The Industrial Truck Association represents the manufacturers of powered and non-powered industrial trucks (forklifts) who do business in the United States, Canada and Mexico. It assumes responsibility for the Safety Standards for Low and High Lift Trucks as well as the Safety Standard for Driverless, Automatic Guided Industrial Vehicles and Automated Functions of Manned Industrial Vehicles.7,8

References

1 “Amazon’s Warehouse Robots, at Work and Play,” by Rob Walker. Yachoo! Tech, November 20, 2014.

2 “Amazon Robots Get Ready for Christmas,” by Greg Bensinger. The Wall Street Journal, November 19, 2014.

3 Mountz, Michael C, et al. Inventory system with mobile drive unit and inventory holder. U.S. Patent 7,402,018, filed October 14, 2004, issued July 22, 2008. Source: Google Patents

4 Folco Zambelli Gian Matteo, “Wheeled vehicle adapted to turn on the spot.” U.S. Patent 3,938,608, filed January 18, 1974, issued February 17, 1976. Source: Google Patents

5 “History of the Fork Truck” by Rick Leblanc. Packaging Revolution, October 17, 2011.

Excellence in Warehouse Management book cover6 Emmett, Stuart. Excellence in warehouse management : how to minimise costs and maximise value. Chicheser, West Sussex, England : Hoboken, NJ : Wiley, 2005. Engineering Library HF5485 .46 2005

7 Safety Standard for Low Lift and High Lift Trucks. ANSI/ITSDF B56.1-2012 (Revision of ANSI/ITSDF B56.1-2009) (PDF)

8 Safety Standard for Driverless, Automatic Guided Industrial Vehicles and Automated Functions of Manned Industrial Vehicles. ANSI/ITSDF B56.5-2012. (Order from ITSDF.org)

9 Steering a New Course” by Jack Maxwell. Standardization News, ASTM International.

A Real Life Game of Monopoly

HISTORY

Rich Uncle Pennybags
It’s National Play Monopoly Day!
Monopoly Patent Image
Darrow, Charles B. Board game apparatus. U.S. Patent 2,026,082, filed August 31, 1935, issued December 31, 1935.

Ironically, it was during the American Depression when Monopoly, a game of wealth and finance, became popular. Charles Darrow devised of a buying and selling real estate game with Atlantic City’s street names. He sold each hand-painted oil-cloth game for $4. When it caught on, and he could not keep up with the demand for manufacturing, he wrote Parker Brothers. The company initially rejected the board game citing it as too long and complicated, but eventually, Robert Barton, the president of the company, bought the rights to the game and registered the Monopoly® trademark in 1935. Thus, Darrow became the first inventor of games to become a millionaire.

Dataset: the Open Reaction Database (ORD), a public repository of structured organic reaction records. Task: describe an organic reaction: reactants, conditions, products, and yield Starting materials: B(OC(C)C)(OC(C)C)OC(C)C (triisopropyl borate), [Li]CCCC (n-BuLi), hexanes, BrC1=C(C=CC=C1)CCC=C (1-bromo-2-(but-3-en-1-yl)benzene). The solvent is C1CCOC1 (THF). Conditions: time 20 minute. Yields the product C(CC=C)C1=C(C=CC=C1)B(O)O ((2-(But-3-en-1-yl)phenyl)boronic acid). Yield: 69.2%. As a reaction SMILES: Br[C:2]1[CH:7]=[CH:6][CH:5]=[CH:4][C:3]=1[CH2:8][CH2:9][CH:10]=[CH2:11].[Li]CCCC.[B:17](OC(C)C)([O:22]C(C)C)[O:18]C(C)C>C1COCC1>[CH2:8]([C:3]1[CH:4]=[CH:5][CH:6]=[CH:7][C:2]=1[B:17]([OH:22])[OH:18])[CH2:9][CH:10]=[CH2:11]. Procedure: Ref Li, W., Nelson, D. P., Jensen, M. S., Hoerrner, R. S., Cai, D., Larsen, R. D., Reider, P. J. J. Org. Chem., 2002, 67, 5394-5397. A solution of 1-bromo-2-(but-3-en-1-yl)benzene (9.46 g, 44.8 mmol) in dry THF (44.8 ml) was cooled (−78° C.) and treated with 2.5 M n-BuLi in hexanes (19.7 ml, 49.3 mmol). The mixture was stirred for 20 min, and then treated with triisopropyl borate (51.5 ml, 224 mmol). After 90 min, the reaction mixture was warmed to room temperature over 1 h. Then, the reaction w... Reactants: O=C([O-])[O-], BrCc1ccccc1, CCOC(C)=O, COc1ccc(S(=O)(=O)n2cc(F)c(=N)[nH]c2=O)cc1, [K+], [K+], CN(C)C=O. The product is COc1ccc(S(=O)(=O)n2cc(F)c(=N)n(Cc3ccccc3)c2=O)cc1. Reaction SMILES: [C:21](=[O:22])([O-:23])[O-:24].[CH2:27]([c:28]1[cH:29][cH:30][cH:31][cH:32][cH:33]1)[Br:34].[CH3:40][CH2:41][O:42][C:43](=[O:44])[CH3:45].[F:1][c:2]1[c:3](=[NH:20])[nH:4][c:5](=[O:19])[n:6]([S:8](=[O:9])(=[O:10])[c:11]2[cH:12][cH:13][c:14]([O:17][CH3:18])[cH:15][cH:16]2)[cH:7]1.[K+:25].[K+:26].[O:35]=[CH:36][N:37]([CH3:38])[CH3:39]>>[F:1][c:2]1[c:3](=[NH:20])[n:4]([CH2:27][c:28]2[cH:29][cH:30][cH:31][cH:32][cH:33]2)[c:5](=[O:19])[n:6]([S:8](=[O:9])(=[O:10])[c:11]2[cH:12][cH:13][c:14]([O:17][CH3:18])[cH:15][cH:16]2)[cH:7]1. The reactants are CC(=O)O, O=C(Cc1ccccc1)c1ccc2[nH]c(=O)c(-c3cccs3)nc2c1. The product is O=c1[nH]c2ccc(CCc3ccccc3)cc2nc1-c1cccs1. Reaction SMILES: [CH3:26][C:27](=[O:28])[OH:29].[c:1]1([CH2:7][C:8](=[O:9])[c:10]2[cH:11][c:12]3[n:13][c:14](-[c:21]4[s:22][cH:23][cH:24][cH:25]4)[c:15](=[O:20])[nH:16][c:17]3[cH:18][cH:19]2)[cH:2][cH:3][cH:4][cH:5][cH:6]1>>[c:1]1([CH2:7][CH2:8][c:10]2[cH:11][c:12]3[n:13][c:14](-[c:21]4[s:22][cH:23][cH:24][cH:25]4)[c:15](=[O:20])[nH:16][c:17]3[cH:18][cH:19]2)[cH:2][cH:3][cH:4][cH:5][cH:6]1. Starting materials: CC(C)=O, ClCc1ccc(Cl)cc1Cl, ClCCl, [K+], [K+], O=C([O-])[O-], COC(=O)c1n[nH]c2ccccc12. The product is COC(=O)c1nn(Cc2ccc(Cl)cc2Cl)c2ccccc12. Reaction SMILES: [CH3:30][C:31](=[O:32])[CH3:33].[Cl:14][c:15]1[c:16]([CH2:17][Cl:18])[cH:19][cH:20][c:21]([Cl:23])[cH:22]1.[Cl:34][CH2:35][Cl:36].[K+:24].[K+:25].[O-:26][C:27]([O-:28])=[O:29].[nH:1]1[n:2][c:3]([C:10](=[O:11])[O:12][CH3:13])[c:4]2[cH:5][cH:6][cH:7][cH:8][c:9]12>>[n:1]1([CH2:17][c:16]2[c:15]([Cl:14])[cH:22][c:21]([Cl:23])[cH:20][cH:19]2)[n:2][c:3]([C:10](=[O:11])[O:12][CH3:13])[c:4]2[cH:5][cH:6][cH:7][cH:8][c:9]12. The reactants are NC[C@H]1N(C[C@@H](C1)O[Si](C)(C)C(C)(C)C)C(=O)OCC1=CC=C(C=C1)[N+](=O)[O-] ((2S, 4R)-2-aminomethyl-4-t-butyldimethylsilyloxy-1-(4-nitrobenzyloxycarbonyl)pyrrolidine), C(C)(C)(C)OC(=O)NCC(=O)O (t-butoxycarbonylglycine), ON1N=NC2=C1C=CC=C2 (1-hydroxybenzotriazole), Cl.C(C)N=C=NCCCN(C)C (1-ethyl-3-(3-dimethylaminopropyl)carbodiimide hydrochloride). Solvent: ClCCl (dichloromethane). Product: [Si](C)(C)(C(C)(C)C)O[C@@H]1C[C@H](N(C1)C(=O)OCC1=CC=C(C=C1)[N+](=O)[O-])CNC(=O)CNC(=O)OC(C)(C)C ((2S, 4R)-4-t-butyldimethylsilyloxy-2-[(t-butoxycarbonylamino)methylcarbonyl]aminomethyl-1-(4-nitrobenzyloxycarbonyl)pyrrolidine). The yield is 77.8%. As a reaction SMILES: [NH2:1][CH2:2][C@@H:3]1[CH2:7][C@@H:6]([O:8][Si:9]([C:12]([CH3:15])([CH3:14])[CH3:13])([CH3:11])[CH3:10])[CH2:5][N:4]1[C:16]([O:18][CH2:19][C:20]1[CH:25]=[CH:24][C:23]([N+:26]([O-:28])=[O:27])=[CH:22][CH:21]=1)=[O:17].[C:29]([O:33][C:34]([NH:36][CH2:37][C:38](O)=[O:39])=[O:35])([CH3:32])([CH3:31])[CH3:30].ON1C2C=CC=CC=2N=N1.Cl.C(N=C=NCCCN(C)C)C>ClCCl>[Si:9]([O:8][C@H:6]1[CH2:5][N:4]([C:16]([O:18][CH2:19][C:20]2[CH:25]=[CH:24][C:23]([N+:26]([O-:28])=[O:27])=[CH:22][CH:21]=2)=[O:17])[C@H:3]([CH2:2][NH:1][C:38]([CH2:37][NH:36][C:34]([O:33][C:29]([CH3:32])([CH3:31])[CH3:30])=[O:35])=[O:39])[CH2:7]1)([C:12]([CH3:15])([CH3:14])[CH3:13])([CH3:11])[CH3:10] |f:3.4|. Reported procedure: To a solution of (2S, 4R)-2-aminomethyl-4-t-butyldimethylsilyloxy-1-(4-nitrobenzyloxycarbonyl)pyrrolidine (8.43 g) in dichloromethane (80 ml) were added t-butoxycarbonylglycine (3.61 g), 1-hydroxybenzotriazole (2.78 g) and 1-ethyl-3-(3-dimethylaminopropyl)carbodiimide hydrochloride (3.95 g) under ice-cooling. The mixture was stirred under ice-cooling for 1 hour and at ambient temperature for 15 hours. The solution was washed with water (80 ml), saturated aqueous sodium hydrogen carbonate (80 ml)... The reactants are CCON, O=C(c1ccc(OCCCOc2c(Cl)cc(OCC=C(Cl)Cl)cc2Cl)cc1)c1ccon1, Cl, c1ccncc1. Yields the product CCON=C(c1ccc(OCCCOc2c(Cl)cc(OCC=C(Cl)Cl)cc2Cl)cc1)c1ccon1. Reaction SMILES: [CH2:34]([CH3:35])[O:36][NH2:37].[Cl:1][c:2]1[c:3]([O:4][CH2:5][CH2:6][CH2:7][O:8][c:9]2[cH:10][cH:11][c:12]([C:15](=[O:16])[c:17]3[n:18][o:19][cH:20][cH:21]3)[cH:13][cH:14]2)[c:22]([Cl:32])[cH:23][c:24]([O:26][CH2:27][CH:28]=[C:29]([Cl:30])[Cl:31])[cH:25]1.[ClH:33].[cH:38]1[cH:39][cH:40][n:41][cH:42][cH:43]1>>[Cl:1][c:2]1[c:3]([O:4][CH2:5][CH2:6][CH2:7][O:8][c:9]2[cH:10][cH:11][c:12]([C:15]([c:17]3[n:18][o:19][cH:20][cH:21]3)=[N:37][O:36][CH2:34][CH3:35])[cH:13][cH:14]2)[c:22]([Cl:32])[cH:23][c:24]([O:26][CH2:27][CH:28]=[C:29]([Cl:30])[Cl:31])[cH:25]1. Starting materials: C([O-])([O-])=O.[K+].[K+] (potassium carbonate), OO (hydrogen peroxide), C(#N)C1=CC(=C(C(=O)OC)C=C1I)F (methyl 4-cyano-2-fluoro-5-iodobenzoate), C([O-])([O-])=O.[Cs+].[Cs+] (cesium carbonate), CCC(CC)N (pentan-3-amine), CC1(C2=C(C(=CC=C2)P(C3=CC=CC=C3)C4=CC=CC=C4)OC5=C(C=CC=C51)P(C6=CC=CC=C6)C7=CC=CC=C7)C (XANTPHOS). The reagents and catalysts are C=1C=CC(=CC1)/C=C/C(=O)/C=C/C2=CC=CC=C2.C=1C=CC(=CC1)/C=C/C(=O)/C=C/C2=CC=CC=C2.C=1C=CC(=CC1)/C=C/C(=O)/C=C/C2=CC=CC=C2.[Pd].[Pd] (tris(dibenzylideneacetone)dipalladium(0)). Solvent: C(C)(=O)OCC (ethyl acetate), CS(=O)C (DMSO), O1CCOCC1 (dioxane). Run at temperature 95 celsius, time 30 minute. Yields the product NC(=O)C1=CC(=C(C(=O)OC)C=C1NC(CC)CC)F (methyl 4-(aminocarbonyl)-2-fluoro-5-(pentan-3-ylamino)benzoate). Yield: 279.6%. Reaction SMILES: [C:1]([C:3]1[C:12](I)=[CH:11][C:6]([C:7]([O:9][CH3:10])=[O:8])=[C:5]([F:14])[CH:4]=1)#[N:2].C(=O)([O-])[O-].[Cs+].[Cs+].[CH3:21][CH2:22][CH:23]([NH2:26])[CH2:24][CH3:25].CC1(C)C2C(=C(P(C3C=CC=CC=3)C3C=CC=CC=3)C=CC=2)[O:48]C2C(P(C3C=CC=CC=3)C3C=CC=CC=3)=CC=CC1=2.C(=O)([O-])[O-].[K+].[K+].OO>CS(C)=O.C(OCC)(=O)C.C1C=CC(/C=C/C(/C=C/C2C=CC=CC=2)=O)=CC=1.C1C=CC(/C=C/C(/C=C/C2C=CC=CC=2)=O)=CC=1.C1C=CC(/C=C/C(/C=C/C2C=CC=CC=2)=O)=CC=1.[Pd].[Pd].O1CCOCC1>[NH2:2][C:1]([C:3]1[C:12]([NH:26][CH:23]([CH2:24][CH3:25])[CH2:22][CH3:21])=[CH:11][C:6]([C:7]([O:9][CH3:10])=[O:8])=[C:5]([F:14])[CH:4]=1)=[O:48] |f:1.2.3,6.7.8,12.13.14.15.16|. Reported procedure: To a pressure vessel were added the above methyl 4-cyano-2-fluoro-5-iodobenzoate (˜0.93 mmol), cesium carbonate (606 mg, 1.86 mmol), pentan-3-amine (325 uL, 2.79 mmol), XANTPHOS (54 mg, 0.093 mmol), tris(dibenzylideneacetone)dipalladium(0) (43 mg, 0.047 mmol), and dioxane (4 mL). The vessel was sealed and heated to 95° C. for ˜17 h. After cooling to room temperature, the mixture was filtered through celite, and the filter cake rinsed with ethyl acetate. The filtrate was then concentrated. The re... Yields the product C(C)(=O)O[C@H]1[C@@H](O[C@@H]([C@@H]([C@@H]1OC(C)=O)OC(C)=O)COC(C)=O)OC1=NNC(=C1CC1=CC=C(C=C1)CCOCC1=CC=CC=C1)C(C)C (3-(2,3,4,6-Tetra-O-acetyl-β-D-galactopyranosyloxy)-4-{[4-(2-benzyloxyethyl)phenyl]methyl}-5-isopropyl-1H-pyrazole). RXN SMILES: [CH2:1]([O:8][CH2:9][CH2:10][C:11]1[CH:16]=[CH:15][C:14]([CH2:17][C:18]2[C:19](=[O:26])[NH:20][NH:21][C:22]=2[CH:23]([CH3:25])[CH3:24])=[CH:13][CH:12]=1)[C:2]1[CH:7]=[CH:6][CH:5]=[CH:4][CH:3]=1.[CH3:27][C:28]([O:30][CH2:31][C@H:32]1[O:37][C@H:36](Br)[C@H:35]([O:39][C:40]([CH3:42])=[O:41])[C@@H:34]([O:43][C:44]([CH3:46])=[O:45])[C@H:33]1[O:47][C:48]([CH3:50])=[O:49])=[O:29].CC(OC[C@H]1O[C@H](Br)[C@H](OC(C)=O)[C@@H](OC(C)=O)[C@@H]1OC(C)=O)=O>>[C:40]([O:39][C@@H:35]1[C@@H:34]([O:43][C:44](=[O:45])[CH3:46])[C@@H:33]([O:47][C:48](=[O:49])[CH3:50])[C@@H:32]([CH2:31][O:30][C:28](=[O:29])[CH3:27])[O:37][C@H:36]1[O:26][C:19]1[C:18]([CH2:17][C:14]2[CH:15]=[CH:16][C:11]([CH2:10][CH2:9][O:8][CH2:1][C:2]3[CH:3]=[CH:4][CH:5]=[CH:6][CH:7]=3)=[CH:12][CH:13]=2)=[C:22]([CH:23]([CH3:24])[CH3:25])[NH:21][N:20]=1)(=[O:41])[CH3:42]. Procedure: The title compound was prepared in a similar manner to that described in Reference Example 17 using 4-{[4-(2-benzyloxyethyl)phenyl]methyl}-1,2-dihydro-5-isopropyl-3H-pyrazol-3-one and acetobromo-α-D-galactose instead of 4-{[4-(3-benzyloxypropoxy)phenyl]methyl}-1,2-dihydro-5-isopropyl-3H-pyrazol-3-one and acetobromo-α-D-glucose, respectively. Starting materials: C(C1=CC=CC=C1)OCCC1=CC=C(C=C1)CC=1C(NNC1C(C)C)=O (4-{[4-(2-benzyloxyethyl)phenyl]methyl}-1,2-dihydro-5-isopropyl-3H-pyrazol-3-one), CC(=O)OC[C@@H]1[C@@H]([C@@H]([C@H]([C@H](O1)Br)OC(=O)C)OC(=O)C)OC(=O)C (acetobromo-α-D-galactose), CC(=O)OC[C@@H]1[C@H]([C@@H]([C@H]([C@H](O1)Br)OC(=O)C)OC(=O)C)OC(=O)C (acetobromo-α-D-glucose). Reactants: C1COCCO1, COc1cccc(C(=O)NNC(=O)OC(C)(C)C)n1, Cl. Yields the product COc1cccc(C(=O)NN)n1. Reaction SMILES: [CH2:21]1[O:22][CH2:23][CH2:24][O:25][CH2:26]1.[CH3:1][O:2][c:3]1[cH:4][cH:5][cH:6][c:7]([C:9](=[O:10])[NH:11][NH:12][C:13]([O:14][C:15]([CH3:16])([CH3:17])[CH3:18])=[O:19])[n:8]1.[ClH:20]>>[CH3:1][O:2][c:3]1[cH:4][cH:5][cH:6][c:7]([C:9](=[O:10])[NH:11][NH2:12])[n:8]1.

INFRINGEMENT

Board Game Patent by Lizzie Maggie.
Magie, L. J. Game Board. U.S. Patent 748,626, filed March 23, 1903, issued January 5, 1904

Although Darrow is credited for the game’s invention, history shows that Elizabeth “Lizzie” Magie was issued a similar game patent in 1903. The Landlord’s Game,a practical demonstration of the present system of land-grabbing with all its usual outcomes and consequences,” was not widely manufactured and published until 1906 when she and two followers of Henry Goerge, an American political economist, established the Economic Game Company of New York. They wanted the game to demonstrate Henry George’s philosophy that people own value for what they create not for land which belongs to everyone. In 1910, Lizzie submitted her game to Parker Brothers for its consideration but was declined. Yet, word of the game spread. It is widely believed that Charles Darrow infringed upon Lizzie Magie’s patent, and in 1935, Robert Barton held a secret meeting with Darrow reaching a settlement agreement granting Parker Brothers worldwide rights in order to release Darrow from legal costs that he would incur defending the origin of the game.

The Landlord's GameWhat did Ms Magie get out of the deal? In a January 1936 interview with the Washington D.C. Evening Star, when asked how she felt for receiving only $500 for her patent and no royalties ever, she replied that it was okay “if she never made a dime so long as the Henry George single tax idea was spread to the people of the country.”

REFERENCES

1. McCorquodale, Duncan, et al, editors. Inventors and Inventions. London : Black Dog, 2009. p. 75 Engineering Library FOLIO T48 .I58 2009

2. Mag-ie, L.J. Game-board. U.S. Patent 748,626, filed March 23, 1903, issued January 5, 1904.

2. Darrow, Charles B. Board game apparatus. U.S. Patent 2,026,082, filed August 31, 1935, issued December 31, 1935.

3. Monopoly Game History, Landlord’s Game History

4. How Henry George’s Principles Were Corrupted Into the Game Called Monopoly

5. Henry George Source: http://en.wikipedia.org/wiki/Henry_George

6. George, Henry. Progress and Poverty, New York : Robert Schalkenbach Foundation, c1879, 1955 Main Library HB171 .G27 1955

7. There is nothing new under the sun, Mrs. Elizabeth Magie Phillips, headmistress and proprietor of the Henry George School of Social Science, in Clarendon, Val, is convinced, she said yesterday. The Washington Post [Washington D.C.] 28 Jan 1936: 13 Source: ProQuest News & Newspapers